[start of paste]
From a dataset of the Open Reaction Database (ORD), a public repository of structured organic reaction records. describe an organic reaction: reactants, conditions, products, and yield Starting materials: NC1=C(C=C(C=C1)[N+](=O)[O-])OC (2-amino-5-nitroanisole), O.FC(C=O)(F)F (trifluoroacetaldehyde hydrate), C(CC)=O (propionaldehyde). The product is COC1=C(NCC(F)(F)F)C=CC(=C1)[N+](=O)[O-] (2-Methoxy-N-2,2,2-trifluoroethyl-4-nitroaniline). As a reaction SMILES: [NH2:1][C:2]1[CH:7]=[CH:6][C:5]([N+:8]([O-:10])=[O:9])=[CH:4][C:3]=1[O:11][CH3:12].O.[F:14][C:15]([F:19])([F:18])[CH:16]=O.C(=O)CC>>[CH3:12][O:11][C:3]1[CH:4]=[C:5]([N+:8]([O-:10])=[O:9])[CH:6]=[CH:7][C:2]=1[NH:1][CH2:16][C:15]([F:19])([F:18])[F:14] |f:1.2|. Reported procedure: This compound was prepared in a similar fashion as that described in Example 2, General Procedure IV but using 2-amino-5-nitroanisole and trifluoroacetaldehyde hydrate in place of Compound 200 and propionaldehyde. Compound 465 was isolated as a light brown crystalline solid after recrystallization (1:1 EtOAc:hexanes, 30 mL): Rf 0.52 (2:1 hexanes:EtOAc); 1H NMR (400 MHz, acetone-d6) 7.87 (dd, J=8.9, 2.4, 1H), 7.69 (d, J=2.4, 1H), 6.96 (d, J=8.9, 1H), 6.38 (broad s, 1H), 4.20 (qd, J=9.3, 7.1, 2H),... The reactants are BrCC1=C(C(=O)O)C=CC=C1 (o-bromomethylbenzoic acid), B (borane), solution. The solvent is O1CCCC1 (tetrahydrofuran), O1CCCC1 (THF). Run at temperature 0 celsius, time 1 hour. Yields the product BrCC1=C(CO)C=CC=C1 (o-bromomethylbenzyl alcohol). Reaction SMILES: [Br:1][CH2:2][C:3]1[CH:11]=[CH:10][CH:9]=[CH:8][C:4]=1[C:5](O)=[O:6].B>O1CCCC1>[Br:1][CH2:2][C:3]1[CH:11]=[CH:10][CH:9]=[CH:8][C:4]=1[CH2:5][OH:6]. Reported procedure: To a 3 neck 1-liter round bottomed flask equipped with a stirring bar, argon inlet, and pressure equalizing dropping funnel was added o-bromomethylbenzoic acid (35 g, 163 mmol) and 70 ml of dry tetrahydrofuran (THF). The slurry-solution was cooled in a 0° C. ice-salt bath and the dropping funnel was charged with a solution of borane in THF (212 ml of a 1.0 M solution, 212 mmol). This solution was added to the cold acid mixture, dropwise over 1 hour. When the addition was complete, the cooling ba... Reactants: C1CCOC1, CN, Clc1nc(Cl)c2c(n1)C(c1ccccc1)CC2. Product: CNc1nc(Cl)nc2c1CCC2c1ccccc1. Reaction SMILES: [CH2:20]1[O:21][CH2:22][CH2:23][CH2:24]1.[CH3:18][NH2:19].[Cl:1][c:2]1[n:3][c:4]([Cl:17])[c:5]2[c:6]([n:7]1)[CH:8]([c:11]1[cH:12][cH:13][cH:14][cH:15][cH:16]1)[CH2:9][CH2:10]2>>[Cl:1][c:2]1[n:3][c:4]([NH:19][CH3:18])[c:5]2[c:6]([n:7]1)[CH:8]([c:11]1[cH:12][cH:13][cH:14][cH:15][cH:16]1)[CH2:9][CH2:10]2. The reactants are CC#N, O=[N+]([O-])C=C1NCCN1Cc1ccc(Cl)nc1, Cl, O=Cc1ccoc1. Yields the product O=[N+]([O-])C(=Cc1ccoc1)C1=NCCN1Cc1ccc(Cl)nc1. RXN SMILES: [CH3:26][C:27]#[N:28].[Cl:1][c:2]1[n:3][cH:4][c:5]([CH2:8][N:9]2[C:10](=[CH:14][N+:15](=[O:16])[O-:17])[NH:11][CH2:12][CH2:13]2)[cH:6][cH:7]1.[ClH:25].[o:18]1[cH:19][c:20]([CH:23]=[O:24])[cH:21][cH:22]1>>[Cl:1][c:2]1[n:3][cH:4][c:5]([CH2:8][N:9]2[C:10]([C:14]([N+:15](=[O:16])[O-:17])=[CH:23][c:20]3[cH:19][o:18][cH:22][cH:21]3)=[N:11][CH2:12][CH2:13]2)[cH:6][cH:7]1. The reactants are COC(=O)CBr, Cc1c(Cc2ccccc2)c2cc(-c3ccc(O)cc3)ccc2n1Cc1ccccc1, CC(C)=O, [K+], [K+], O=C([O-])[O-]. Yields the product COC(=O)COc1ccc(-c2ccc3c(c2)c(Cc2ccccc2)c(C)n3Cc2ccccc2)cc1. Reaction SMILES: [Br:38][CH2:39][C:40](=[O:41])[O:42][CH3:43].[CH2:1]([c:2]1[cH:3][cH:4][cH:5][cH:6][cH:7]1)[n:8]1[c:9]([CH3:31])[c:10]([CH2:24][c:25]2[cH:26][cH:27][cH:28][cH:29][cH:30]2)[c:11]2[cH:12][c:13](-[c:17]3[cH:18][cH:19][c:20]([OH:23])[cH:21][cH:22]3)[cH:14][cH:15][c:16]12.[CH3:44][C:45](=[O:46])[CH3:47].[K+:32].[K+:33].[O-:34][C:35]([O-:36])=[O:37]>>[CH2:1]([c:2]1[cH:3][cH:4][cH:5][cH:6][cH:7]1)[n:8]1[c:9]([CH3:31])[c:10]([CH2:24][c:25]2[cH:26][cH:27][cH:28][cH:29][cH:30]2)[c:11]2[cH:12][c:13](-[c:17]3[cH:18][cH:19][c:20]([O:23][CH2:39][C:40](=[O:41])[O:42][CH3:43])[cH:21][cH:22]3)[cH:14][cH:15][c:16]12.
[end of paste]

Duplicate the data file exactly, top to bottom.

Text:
From a dataset of the Open Reaction Database (ORD), a public repository of structured organic reaction records. describe an organic reaction: reactants, conditions, products, and yield Starting materials: NC1=C(C=C(C=C1)[N+](=O)[O-])OC (2-amino-5-nitroanisole), O.FC(C=O)(F)F (trifluoroacetaldehyde hydrate), C(CC)=O (propionaldehyde). The product is COC1=C(NCC(F)(F)F)C=CC(=C1)[N+](=O)[O-] (2-Methoxy-N-2,2,2-trifluoroethyl-4-nitroaniline). As a reaction SMILES: [NH2:1][C:2]1[CH:7]=[CH:6][C:5]([N+:8]([O-:10])=[O:9])=[CH:4][C:3]=1[O:11][CH3:12].O.[F:14][C:15]([F:19])([F:18])[CH:16]=O.C(=O)CC>>[CH3:12][O:11][C:3]1[CH:4]=[C:5]([N+:8]([O-:10])=[O:9])[CH:6]=[CH:7][C:2]=1[NH:1][CH2:16][C:15]([F:19])([F:18])[F:14] |f:1.2|. Reported procedure: This compound was prepared in a similar fashion as that described in Example 2, General Procedure IV but using 2-amino-5-nitroanisole and trifluoroacetaldehyde hydrate in place of Compound 200 and propionaldehyde. Compound 465 was isolated as a light brown crystalline solid after recrystallization (1:1 EtOAc:hexanes, 30 mL): Rf 0.52 (2:1 hexanes:EtOAc); 1H NMR (400 MHz, acetone-d6) 7.87 (dd, J=8.9, 2.4, 1H), 7.69 (d, J=2.4, 1H), 6.96 (d, J=8.9, 1H), 6.38 (broad s, 1H), 4.20 (qd, J=9.3, 7.1, 2H),... The reactants are BrCC1=C(C(=O)O)C=CC=C1 (o-bromomethylbenzoic acid), B (borane), solution. The solvent is O1CCCC1 (tetrahydrofuran), O1CCCC1 (THF). Run at temperature 0 celsius, time 1 hour. Yields the product BrCC1=C(CO)C=CC=C1 (o-bromomethylbenzyl alcohol). Reaction SMILES: [Br:1][CH2:2][C:3]1[CH:11]=[CH:10][CH:9]=[CH:8][C:4]=1[C:5](O)=[O:6].B>O1CCCC1>[Br:1][CH2:2][C:3]1[CH:11]=[CH:10][CH:9]=[CH:8][C:4]=1[CH2:5][OH:6]. Reported procedure: To a 3 neck 1-liter round bottomed flask equipped with a stirring bar, argon inlet, and pressure equalizing dropping funnel was added o-bromomethylbenzoic acid (35 g, 163 mmol) and 70 ml of dry tetrahydrofuran (THF). The slurry-solution was cooled in a 0° C. ice-salt bath and the dropping funnel was charged with a solution of borane in THF (212 ml of a 1.0 M solution, 212 mmol). This solution was added to the cold acid mixture, dropwise over 1 hour. When the addition was complete, the cooling ba... Reactants: C1CCOC1, CN, Clc1nc(Cl)c2c(n1)C(c1ccccc1)CC2. Product: CNc1nc(Cl)nc2c1CCC2c1ccccc1. Reaction SMILES: [CH2:20]1[O:21][CH2:22][CH2:23][CH2:24]1.[CH3:18][NH2:19].[Cl:1][c:2]1[n:3][c:4]([Cl:17])[c:5]2[c:6]([n:7]1)[CH:8]([c:11]1[cH:12][cH:13][cH:14][cH:15][cH:16]1)[CH2:9][CH2:10]2>>[Cl:1][c:2]1[n:3][c:4]([NH:19][CH3:18])[c:5]2[c:6]([n:7]1)[CH:8]([c:11]1[cH:12][cH:13][cH:14][cH:15][cH:16]1)[CH2:9][CH2:10]2. The reactants are CC#N, O=[N+]([O-])C=C1NCCN1Cc1ccc(Cl)nc1, Cl, O=Cc1ccoc1. Yields the product O=[N+]([O-])C(=Cc1ccoc1)C1=NCCN1Cc1ccc(Cl)nc1. RXN SMILES: [CH3:26][C:27]#[N:28].[Cl:1][c:2]1[n:3][cH:4][c:5]([CH2:8][N:9]2[C:10](=[CH:14][N+:15](=[O:16])[O-:17])[NH:11][CH2:12][CH2:13]2)[cH:6][cH:7]1.[ClH:25].[o:18]1[cH:19][c:20]([CH:23]=[O:24])[cH:21][cH:22]1>>[Cl:1][c:2]1[n:3][cH:4][c:5]([CH2:8][N:9]2[C:10]([C:14]([N+:15](=[O:16])[O-:17])=[CH:23][c:20]3[cH:19][o:18][cH:22][cH:21]3)=[N:11][CH2:12][CH2:13]2)[cH:6][cH:7]1. The reactants are COC(=O)CBr, Cc1c(Cc2ccccc2)c2cc(-c3ccc(O)cc3)ccc2n1Cc1ccccc1, CC(C)=O, [K+], [K+], O=C([O-])[O-]. Yields the product COC(=O)COc1ccc(-c2ccc3c(c2)c(Cc2ccccc2)c(C)n3Cc2ccccc2)cc1. Reaction SMILES: [Br:38][CH2:39][C:40](=[O:41])[O:42][CH3:43].[CH2:1]([c:2]1[cH:3][cH:4][cH:5][cH:6][cH:7]1)[n:8]1[c:9]([CH3:31])[c:10]([CH2:24][c:25]2[cH:26][cH:27][cH:28][cH:29][cH:30]2)[c:11]2[cH:12][c:13](-[c:17]3[cH:18][cH:19][c:20]([OH:23])[cH:21][cH:22]3)[cH:14][cH:15][c:16]12.[CH3:44][C:45](=[O:46])[CH3:47].[K+:32].[K+:33].[O-:34][C:35]([O-:36])=[O:37]>>[CH2:1]([c:2]1[cH:3][cH:4][cH:5][cH:6][cH:7]1)[n:8]1[c:9]([CH3:31])[c:10]([CH2:24][c:25]2[cH:26][cH:27][cH:28][cH:29][cH:30]2)[c:11]2[cH:12][c:13](-[c:17]3[cH:18][cH:19][c:20]([O:23][CH2:39][C:40](=[O:41])[O:42][CH3:43])[cH:21][cH:22]3)[cH:14][cH:15][c:16]12.